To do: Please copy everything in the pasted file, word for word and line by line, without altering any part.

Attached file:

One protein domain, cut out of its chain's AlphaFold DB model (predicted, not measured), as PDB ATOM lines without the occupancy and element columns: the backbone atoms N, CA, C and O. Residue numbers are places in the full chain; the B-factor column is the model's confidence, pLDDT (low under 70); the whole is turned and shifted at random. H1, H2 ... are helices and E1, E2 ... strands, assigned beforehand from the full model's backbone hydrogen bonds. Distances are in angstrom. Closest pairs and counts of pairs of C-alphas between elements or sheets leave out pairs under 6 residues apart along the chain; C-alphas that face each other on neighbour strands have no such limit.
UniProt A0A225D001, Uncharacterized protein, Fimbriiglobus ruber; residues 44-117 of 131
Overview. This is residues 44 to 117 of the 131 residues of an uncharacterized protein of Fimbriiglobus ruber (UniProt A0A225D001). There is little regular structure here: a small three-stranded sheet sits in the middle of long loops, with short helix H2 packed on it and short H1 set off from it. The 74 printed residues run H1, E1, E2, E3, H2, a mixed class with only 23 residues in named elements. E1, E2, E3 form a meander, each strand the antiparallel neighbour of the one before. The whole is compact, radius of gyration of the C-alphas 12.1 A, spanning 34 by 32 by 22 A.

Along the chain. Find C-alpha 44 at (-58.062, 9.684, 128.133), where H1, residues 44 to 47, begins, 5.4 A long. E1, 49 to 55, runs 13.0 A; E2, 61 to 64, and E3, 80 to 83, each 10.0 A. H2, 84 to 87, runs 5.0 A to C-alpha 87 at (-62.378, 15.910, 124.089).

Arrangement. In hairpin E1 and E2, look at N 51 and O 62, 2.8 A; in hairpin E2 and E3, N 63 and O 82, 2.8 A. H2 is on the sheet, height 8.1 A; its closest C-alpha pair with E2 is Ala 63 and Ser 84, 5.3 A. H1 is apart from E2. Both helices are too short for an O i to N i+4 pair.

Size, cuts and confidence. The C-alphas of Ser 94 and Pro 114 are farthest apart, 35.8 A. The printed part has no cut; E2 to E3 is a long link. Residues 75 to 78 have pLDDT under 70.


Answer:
One protein domain, cut out of its chain's AlphaFold DB model (predicted, not measured), as PDB ATOM lines without the occupancy and element columns: the backbone atoms N, CA, C and O. Residue numbers are places in the full chain; the B-factor column is the model's confidence, pLDDT (low under 70); the whole is turned and shifted at random. H1, H2 ... are helices and E1, E2 ... strands, assigned beforehand from the full model's backbone hydrogen bonds. Distances are in angstrom. Closest pairs and counts of pairs of C-alphas between elements or sheets leave out pairs under 6 residues apart along the chain; C-alphas that face each other on neighbour strands have no such limit.
UniProt A0A225D001, Uncharacterized protein, Fimbriiglobus ruber; residues 44-117 of 131
Overview. This is residues 44 to 117 of the 131 residues of an uncharacterized protein of Fimbriiglobus ruber (UniProt A0A225D001). There is little regular structure here: a small three-stranded sheet sits in the middle of long loops, with short helix H2 packed on it and short H1 set off from it. The 74 printed residues run H1, E1, E2, E3, H2, a mixed class with only 23 residues in named elements. E1, E2, E3 form a meander, each strand the antiparallel neighbour of the one before. The whole is compact, radius of gyration of the C-alphas 12.1 A, spanning 34 by 32 by 22 A.

Along the chain. Find C-alpha 44 at (-58.062, 9.684, 128.133), where H1, residues 44 to 47, begins, 5.4 A long. E1, 49 to 55, runs 13.0 A; E2, 61 to 64, and E3, 80 to 83, each 10.0 A. H2, 84 to 87, runs 5.0 A to C-alpha 87 at (-62.378, 15.910, 124.089).

Arrangement. In hairpin E1 and E2, look at N 51 and O 62, 2.8 A; in hairpin E2 and E3, N 63 and O 82, 2.8 A. H2 is on the sheet, height 8.1 A; its closest C-alpha pair with E2 is Ala 63 and Ser 84, 5.3 A. H1 is apart from E2. Both helices are too short for an O i to N i+4 pair.

Size, cuts and confidence. The C-alphas of Ser 94 and Pro 114 are farthest apart, 35.8 A. The printed part has no cut; E2 to E3 is a long link. Residues 75 to 78 have pLDDT under 70.